Which Airport is the world's biggest? And the busiest?
The Biggest Airport in the World
- Taken literally as the airport which takes up the most land mass, this is the King Fahd International Airport in Damman, Saudi Arabia. It takes up some 780 square kilometres - an area larger than many cities.
- By comparison, London Heathrow takes up around 3,000 acres, or just 7.5 square miles.
The Busiest Airport in the World
This depends on whether you monitor aircraft movements (the numbers of take-offs and landings), or passenger numbers.
An airport such as Washington National may have relatively high aircraft movements, but as the largest aircraft it handles is a Boeing 757, it carries fewer passengers than many other airports with similar movements.
Movements and passenger numbers are both acceptable methods of determining the "busiest" airport, although passenger numbers is the generally quoted figure.
Atlanta Hartsfield Jackson is the busiest airport in the world, handling 89 million passengers in 2010. Beijing Capital is the world’s second busiest airport (74 million passengers in 2010), with former top dog Chicago O'Hare coming in third with 67 million passengers in 2010.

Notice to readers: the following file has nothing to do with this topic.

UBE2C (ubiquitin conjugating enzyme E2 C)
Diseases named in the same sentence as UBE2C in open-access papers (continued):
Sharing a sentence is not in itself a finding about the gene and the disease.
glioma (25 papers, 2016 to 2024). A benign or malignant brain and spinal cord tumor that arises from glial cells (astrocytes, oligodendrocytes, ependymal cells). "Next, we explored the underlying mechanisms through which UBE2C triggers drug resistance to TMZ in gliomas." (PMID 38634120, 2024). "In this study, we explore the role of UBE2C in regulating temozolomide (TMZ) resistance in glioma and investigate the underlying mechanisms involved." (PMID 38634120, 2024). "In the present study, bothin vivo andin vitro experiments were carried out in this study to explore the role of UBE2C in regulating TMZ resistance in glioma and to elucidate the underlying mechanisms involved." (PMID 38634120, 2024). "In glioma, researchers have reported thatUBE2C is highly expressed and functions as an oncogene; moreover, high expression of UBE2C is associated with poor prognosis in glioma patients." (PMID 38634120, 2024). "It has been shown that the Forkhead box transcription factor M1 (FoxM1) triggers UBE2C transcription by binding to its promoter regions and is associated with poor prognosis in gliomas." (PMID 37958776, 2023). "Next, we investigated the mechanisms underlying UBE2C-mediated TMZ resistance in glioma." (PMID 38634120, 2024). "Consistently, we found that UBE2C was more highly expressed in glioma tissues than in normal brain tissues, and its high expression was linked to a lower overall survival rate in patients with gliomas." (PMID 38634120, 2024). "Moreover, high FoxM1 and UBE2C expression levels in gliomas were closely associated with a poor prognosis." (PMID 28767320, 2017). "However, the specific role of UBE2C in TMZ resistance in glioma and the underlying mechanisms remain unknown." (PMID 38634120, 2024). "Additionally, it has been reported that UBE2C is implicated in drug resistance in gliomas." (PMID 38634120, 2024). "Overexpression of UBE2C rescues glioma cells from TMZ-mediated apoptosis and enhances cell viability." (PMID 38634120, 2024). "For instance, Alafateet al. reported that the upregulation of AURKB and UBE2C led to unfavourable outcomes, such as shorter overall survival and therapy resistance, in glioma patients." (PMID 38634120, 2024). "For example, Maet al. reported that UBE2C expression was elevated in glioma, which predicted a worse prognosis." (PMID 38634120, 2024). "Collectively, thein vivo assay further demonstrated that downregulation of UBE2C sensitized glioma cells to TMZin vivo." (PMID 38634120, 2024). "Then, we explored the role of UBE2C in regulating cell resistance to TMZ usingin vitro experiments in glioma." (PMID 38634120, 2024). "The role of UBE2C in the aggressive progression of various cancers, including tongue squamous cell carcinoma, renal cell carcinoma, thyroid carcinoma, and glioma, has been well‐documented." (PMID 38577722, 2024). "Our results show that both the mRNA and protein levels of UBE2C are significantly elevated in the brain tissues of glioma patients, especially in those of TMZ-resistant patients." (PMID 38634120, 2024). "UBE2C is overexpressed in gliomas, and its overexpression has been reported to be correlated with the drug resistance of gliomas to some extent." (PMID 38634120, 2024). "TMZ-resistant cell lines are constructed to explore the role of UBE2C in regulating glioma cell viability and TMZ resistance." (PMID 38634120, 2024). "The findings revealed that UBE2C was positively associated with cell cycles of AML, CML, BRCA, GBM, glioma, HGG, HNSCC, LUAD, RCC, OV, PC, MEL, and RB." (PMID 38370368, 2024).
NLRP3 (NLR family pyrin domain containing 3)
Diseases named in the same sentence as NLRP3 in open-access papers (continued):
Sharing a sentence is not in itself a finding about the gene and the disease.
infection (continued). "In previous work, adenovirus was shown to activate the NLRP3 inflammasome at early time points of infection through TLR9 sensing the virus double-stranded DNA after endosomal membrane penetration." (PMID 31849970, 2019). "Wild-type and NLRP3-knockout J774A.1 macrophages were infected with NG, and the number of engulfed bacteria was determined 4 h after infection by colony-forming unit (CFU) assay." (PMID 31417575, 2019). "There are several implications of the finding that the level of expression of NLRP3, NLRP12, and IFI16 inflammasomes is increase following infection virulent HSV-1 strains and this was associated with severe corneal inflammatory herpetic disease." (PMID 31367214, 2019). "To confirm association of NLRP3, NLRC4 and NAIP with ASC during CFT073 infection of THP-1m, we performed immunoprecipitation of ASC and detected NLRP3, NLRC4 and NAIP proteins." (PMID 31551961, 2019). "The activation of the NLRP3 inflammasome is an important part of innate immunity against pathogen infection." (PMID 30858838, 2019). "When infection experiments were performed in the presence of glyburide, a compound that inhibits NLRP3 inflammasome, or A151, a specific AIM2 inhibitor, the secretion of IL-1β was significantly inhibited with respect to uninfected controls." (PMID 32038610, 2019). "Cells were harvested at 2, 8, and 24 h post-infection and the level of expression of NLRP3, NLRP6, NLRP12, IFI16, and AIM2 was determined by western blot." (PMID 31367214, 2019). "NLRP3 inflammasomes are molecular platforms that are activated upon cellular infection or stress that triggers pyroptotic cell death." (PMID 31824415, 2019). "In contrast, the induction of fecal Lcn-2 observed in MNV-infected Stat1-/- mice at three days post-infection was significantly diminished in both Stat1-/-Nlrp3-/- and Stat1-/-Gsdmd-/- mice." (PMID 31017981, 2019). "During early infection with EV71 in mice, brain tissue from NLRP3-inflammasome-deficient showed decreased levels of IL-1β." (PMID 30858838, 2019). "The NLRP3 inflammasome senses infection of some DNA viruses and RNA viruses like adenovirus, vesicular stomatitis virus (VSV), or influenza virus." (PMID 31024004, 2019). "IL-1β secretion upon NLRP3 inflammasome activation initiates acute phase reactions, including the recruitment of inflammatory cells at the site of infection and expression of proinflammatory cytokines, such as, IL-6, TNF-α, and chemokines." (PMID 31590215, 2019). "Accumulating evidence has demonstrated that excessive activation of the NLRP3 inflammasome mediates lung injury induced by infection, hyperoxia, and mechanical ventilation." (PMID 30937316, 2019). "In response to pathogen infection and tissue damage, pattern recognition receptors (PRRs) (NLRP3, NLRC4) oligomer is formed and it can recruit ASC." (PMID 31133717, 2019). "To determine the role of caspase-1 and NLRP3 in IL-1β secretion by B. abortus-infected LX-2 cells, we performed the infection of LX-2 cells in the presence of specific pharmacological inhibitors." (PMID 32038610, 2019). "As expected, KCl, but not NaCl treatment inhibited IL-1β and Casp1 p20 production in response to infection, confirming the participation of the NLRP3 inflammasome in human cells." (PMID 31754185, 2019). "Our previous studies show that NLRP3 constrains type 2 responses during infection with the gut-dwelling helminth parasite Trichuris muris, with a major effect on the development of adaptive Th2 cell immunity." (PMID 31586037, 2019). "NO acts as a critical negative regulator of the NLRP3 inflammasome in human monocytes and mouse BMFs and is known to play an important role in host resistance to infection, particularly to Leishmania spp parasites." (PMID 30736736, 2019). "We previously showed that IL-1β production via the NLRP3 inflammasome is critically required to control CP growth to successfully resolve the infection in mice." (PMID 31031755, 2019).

Busiest International Airport
London Heathrow handles the most international passengers (as opposed to passengers on domestic flights, which make up the majority of traffic at US airports). Heathrow carried 61 million international passengers in 2008, beating Paris Charles de Gaulle (56 million international passengers) and Amsterdam Schiphol (47 million international passengers) into second and third place respectively.
Busiest City (all airports)
- When the flights from all airports in a city are combined, London is by far the busiest aviation centre in the world. Around 130 million passengers pass through London’s airports each year. Second placed Tokyo handles a mere 100 million passengers annually.
- Only London, Tokyo and New York have two airports in the top 30 worldwide.
- Los Angeles International Airport handles more origin and destination passengers (i.e. people who are actually visiting, or residing in the city, as opposed to transit passengers) than any other.
Source: Airport Council International